Interview by Patrick Garratt.
Mass Effect 2 associate producer Jesse Houston sat down with VG247 during GamesCom to talk a bit about the game that everyone and their kitten is gagging to get their tiny paws on.
Seems the game has double the amount of physical content of the first one, combat is much smoother as everything’s 30FPS, it will ship simultaneously for 360 and PC, and includes a new interrupt system.
There are loads of goodies in the interview, you should read on past the break.
VG247: You just mentioned that the game’s shorter. Is that correct?
Jesse Houston: No, we’re actually trying to make it around the same length as far as the play-time you would have experienced in the first one. That being said, some of our guys stripped through it really quickly, some of them took a lot longer. That being said, we find that you chew through content a little bit more quickly. The physical amount of content in the game is almost double this time round.
You mean in terms of visual assets?
Houston: Visual assets, dialogue, how conversations work: the game itself is absolutely huge.
You’ve obviously done a lot of work on combat. Is the control system more exact?
Absolutely. It’s not just the control system. If you look at most good shooters, they lock down frame-rate at 30FPS: we’ve done the same thing. Bam. Everything’s 30FPS, streaming is fixed up so that… If you remember in Mass 1, if you took a step backwards and you hit a weird stream and it’d pause for a moment. We’ve done a away with that. What you’re seeing here is pulled straight from the game. It’s not E3 Voodoo.
You’ll feel that the controls, the animation and the FPS combine to make for a faster gameplay experience, and a smoother experience.
Some were some pretty significant differences in the controls between the PC and 360 versions last time round. Is it the same with the sequel?
We learned a lot from building the PC version before, and having built it six months later there was a big difference. So we actually took what we learned from PC and put it back into 360. Fundamentally, we want you to have the same gameplay experience, but just with the difference in controls. This time round, doing it at the same time for a sim-ship, we can control the differences much more smoothly because it’s the same team building it now.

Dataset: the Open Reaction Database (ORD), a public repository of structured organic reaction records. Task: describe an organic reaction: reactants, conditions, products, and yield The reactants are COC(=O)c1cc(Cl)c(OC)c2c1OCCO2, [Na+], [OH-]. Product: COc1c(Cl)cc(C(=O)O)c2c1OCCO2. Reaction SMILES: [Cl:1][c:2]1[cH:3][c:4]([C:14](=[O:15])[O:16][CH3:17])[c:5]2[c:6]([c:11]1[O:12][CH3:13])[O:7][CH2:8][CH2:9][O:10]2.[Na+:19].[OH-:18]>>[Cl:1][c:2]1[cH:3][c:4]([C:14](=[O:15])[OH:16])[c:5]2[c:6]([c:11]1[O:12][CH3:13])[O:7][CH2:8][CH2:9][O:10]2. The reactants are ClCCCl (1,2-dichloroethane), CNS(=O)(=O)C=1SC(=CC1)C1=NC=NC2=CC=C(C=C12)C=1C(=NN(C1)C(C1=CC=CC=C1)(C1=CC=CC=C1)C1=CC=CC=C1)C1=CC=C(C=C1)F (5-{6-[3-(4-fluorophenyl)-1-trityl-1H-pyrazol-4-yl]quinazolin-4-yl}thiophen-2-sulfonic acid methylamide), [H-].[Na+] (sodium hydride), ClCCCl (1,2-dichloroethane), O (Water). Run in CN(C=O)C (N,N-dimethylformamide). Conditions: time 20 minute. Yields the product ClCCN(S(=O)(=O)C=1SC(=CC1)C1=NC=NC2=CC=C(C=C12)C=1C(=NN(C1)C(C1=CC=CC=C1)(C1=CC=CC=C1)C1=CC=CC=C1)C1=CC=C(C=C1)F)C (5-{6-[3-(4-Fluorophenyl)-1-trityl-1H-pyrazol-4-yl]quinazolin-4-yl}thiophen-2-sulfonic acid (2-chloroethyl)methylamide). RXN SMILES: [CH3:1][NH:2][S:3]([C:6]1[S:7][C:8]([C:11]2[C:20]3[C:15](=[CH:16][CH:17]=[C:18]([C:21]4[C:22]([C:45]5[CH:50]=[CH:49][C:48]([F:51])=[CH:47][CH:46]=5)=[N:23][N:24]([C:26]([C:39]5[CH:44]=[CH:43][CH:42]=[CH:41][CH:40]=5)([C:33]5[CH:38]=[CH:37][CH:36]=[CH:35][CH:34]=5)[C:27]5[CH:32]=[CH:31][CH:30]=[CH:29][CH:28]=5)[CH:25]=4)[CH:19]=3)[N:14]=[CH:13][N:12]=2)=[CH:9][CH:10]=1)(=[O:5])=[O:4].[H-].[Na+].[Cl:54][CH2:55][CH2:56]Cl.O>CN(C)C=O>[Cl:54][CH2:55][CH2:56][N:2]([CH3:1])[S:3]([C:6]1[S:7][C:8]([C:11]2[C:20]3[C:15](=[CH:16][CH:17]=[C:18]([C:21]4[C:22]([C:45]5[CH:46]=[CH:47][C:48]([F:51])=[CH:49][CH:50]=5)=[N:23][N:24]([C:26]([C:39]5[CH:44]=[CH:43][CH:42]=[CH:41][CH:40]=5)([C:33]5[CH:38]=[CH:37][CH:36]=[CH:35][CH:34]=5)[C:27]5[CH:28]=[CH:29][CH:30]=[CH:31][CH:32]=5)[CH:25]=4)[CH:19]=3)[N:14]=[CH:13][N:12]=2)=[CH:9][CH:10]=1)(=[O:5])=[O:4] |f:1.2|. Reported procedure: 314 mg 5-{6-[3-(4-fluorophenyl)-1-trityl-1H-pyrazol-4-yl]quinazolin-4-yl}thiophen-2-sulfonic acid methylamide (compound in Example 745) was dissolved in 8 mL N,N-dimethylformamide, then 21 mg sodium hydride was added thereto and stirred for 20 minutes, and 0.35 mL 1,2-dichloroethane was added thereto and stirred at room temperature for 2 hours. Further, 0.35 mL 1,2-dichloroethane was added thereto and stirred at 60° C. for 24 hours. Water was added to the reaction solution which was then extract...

Do you enjoy being a in a position where you only have to worry about one console format?
Do you mean developing for just Xbox?
I actually don’t personally. This is purely a personal thing, but I actually like the challenge of multi-SKU shipping. It makes you think more modularly, to think about your features as contained units and how they interact rather than the game as a whole and that’s a better place to be in overall.
Story-telling was obviously a huge part of the first game. How have you advanced for the second game in terms of virtual acting?
Short answer, then.
It’s a lot more difficult than I originally anticipated. This is my first time round dealing with the digital acting side of Mass Effect, and it’s definitely been one of the hardest things that I’ve personally had to deal with. We had great digital acting before. I believe was had some of the best in the industry, and I’m not trying to brag, or anything like that. We just pushed ourselves very hard to do that. We really had to sit down and take a hard look, and we looked at better facial animation, better integration between cut-scenes, cinematics and conversations… We react to the environment more cleverly.
We’re doing new stuff that we’d never thought about doing before. You know, having conversations in cars, walking, having tons of people in [a conversation]. We’d never thought we were going to be able to do conversations with eight guys in them, but we do. Killing guys mid-way through conversations, this sort of thing. Obviously, there are visual improvements as well. We ripped out the lighting system and put in a new lighting system, and that affects the whole game, not just conversations, but it’s really visible in the conversations, where we have some of our best-looking graphics. Just trying to bring everything up, then add new things. For example, we now have the interrupt system, which is the way we’re trying to let players control the pace of conversations a little more, without having them just mashing the X button and lose the suspension of disbelief. We want to keep them there, but allow them to control the speed still.
What about the camera angles? Do you use people that are used to using physical cameras?
Absolutely. We have a number of departments of cinematic designers and cinematic animators, and all they do is deal with these conversations and the story-telling aspects. We sget a lot of these guys from film backgrounds. Our tools are based around film concepts.
Thanks for your time, Jesse.